Accordion sign

Case contributed by Elsayed Mohamed Elsayed Galbat
Diagnosis almost certain


History of recurrent duodenal cancer, presenting with increasing abdominal pain.

Patient Data

Age: 60 years
Gender: Male

Soft tissue mass lesion is seen involving the distal part of the stomach as well as adjacent duodenum infiltrating the adjacent anterior abdominal wall muscles, inseparable from the pancreatic head and adjacent hepatic parenchyma at certain points. Adjacent pathologically enlarged lymph nodes are also seen.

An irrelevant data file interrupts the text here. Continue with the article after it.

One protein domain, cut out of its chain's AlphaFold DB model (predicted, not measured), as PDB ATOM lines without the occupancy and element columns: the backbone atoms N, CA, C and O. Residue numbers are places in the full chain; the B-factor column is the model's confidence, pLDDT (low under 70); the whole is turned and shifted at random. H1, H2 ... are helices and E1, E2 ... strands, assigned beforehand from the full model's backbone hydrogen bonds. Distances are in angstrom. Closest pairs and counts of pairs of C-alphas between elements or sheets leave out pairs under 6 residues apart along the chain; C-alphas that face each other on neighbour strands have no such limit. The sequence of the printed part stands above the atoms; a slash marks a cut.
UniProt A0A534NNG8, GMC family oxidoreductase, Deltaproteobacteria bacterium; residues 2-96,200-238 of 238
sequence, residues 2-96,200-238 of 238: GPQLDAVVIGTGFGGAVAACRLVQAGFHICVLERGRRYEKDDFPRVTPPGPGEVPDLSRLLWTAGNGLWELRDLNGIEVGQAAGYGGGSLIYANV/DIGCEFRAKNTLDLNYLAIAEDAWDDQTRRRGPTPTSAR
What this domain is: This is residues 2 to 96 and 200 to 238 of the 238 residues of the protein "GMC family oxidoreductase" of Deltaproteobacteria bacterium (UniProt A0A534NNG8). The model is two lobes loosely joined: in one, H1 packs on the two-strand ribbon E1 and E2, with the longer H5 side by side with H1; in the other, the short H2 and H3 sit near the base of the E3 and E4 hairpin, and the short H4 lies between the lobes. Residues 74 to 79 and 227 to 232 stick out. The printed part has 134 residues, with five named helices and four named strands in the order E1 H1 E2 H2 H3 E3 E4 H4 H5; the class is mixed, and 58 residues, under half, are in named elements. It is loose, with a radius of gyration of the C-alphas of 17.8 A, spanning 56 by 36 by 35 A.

Thickening, edema and enhancement are seen along the cecal wall, ascending colon and transverse colon giving classic appearance of an accordion sign indicating colitis. Normal CT appearance of superior and inferior mesenteric vessels.

The liver is studded with multiple hypodense variable sized hepatic focal lesions, likely to be metastatic.

Case Discussion

Accordion sign is a non-specific sign related to a thickened edematous large bowel wall. It can be caused by infectious colitis (like Clostridioides difficile colitis), non-specific colitis or large bowel ischemia.

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